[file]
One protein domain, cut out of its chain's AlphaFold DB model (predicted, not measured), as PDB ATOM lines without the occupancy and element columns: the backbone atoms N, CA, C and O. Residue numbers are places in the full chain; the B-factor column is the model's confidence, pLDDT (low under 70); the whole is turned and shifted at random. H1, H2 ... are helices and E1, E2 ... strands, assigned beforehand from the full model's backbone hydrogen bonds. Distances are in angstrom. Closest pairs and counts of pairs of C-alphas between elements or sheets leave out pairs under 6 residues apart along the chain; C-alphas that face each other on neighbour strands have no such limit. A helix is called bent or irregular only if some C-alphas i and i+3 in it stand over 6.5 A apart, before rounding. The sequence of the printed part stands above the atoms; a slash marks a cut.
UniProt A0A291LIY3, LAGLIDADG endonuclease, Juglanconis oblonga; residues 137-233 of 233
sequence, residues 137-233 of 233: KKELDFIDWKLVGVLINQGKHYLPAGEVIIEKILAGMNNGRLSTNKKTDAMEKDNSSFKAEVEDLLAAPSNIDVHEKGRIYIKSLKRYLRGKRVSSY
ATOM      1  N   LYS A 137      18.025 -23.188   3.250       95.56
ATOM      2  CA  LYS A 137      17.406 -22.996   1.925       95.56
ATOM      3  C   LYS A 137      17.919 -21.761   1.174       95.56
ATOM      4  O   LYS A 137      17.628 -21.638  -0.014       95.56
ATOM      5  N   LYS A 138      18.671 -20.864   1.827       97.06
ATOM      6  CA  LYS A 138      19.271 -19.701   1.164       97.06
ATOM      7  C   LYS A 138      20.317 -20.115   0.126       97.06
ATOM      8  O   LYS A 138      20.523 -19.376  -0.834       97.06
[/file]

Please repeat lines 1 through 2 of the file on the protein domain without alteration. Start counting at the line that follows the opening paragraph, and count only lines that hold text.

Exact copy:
UniProt A0A291LIY3, LAGLIDADG endonuclease, Juglanconis oblonga; residues 137-233 of 233
sequence, residues 137-233 of 233: KKELDFIDWKLVGVLINQGKHYLPAGEVIIEKILAGMNNGRLSTNKKTDAMEKDNSSFKAEVEDLLAAPSNIDVHEKGRIYIKSLKRYLRGKRVSSY